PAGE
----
Iron is, for lack of a better word, good. If you haven’t spotted any iron around you today, it’s only because we’re so used to it that it has become essentially invisible. But before iron became ubiquitous in architecture, transportation, and elsewhere, the people of Earth had to make do without and hold their buildings and bridges up with rocks or trees or whatever. And so, tired of an ironless lifestyle, ancient man created the bloomery, with which they could smelt iron to their hearts content.
A Bloom of One’s Own
Consisting of a pit or chiminey (generally made of earth, clay, stone, or other heat-resistant material) with one or more pipes entering through the side walls near the base, a bloomery was the earliest manmade method of smelting iron. Preheated charcoal is used to “fire” iron ore inside the bloomery, and the pipes allow air to enter the furnace via natural draft or with assistance from bellows. The product of a bloomery is porous iron and slag, known as “bloom.” The so-called “sponge iron” that results from the process can be further forged to create wrought iron.
Not coincidentally, the development and widespread use of the bloomery ushered in the Iron Age. Earlier samples of processed iron do exist, but these artefacts have been identified as meteoric iron, which required no smelting, or happy accidents produced in bronze smelting processes.
A History of Bloomery
The earliest archaeological evidence of the use of bloomeries comes from East Africa, where bloomery-smelted iron tools have been dated to 1000 to 500 BCE. In sub-Saharan Africa, Forged iron tools dating back to 500 BCE have been found amongst relics from the highly advanced and mysterious Nok culture.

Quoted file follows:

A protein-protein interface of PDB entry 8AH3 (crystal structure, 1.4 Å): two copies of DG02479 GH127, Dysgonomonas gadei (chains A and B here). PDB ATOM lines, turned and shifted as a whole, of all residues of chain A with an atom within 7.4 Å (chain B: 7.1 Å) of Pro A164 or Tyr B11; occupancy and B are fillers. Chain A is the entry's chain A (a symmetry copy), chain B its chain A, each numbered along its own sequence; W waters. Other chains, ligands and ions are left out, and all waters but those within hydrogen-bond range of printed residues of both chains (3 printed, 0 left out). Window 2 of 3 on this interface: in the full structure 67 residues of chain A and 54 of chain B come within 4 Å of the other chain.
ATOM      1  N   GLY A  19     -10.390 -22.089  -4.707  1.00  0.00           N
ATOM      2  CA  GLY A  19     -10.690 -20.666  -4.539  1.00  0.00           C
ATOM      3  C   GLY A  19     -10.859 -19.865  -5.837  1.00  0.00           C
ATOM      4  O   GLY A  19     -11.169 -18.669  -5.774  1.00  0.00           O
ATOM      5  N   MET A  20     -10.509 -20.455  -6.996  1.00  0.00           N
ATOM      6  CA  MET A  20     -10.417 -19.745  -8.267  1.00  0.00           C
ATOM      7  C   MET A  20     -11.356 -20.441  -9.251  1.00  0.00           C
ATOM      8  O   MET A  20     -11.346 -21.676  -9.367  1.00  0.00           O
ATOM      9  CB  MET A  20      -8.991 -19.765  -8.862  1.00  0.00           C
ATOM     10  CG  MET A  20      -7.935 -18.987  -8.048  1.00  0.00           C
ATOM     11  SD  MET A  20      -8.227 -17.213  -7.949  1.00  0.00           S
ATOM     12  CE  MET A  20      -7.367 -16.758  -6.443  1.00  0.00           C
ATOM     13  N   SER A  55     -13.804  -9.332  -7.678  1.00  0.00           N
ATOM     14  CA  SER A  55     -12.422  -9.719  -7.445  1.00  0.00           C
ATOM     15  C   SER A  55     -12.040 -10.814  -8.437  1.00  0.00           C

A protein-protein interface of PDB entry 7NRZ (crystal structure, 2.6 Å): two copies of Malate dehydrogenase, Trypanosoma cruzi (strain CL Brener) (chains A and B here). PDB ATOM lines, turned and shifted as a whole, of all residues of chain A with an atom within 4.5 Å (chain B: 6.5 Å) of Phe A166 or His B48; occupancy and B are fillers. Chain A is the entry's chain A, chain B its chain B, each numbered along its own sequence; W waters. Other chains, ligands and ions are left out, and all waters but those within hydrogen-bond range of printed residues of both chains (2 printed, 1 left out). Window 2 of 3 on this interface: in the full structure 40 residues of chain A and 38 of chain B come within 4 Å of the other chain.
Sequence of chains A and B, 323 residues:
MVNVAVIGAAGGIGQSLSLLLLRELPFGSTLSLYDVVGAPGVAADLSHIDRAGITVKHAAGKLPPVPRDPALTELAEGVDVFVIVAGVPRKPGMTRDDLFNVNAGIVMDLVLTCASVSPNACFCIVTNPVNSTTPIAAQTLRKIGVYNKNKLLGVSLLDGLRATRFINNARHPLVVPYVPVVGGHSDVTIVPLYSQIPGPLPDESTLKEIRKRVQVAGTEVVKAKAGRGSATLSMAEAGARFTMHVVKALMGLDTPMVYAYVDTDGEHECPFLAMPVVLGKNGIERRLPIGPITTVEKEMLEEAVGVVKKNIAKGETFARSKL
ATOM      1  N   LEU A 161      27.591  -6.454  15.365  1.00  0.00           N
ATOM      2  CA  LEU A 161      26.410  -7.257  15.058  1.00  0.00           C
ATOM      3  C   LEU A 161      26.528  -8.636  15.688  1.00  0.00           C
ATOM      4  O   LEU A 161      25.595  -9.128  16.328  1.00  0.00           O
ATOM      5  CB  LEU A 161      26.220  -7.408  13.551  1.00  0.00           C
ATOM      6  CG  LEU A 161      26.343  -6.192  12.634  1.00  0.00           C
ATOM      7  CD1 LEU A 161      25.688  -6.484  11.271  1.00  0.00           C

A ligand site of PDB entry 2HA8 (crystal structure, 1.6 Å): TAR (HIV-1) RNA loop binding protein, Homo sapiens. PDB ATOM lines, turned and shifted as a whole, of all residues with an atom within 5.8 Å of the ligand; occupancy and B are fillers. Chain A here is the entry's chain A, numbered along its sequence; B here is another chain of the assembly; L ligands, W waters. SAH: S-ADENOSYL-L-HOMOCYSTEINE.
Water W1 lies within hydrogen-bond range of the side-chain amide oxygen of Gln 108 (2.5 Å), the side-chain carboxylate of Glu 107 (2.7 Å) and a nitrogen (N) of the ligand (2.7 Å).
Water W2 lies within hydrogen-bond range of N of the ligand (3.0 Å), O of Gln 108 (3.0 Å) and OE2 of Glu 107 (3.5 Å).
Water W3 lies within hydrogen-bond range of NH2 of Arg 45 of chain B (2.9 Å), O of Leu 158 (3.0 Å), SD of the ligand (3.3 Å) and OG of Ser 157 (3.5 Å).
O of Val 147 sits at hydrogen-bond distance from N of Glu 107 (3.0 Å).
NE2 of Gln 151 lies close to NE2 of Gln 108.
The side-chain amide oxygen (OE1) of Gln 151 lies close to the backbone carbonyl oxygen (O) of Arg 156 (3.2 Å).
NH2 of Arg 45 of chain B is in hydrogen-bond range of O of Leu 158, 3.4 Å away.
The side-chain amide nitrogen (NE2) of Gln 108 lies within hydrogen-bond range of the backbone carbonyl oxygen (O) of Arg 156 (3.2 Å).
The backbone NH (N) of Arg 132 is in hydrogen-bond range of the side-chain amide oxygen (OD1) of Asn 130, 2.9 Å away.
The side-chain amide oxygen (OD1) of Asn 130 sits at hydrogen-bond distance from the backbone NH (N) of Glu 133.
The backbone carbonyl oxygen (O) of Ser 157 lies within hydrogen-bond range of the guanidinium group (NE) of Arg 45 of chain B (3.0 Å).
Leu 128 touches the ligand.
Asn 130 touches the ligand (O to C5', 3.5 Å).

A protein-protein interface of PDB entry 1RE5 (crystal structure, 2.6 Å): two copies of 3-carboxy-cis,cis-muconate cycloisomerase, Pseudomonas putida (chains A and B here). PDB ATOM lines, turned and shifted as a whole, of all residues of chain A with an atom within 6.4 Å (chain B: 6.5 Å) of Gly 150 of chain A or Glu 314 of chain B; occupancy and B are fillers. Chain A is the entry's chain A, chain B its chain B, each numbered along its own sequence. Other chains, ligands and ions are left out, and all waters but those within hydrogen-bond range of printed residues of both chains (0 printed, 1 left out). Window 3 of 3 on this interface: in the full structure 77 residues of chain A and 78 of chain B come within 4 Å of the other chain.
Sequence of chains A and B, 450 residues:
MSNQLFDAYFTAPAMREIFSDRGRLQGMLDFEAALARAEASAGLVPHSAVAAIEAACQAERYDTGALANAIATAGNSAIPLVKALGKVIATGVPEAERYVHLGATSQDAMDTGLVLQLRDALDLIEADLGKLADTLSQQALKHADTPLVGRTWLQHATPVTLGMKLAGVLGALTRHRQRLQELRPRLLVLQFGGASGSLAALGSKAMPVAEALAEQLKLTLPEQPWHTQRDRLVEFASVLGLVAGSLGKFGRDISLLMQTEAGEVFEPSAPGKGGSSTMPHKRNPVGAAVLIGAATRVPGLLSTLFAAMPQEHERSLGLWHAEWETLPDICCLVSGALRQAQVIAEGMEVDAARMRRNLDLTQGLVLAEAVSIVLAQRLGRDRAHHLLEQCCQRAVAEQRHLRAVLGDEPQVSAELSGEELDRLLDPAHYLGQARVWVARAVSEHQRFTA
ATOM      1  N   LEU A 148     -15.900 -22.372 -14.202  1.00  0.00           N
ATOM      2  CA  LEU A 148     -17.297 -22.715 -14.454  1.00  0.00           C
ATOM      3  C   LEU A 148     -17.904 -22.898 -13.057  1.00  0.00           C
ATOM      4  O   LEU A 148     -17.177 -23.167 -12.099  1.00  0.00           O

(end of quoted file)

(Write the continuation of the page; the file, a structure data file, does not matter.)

In Europe, the first bloomeries were small by necessity, capable of smelting only about 1 kg of iron at a time because they simply could not be built any bigger at the time. By the 14th century BCE, large bloomeries with capacities up to 300 kg had been developed. Some even used waterwheels to power their bellows.
At a larger scale, bloomeries expose iron ore to burning charcoal for longer. Combined with the more powerful air blast required to adequate heat the charcoal in these larger chambers, this often led to the accidental production of pig iron. This pig iron was naught but a waste product for roughly a century, until the arrival of the blast furnace, which enabled smelters to oxidize pig iron and turn it into cast iron, iron, or steel.
Eventually, the bloomery would be replaced for nearly all smelting processes by the blast furnace. Developed in China in the 5th century BCE, the blast furnace did not make its way to the West until the 15th century CE. It was long thought that the ancient Chinese did not use bloomeries, and instead went straight to blast furnacin’. However, recent evidence suggests that bloomeries were in use in China as early as 800 BCE, having migrated eastward from Europe.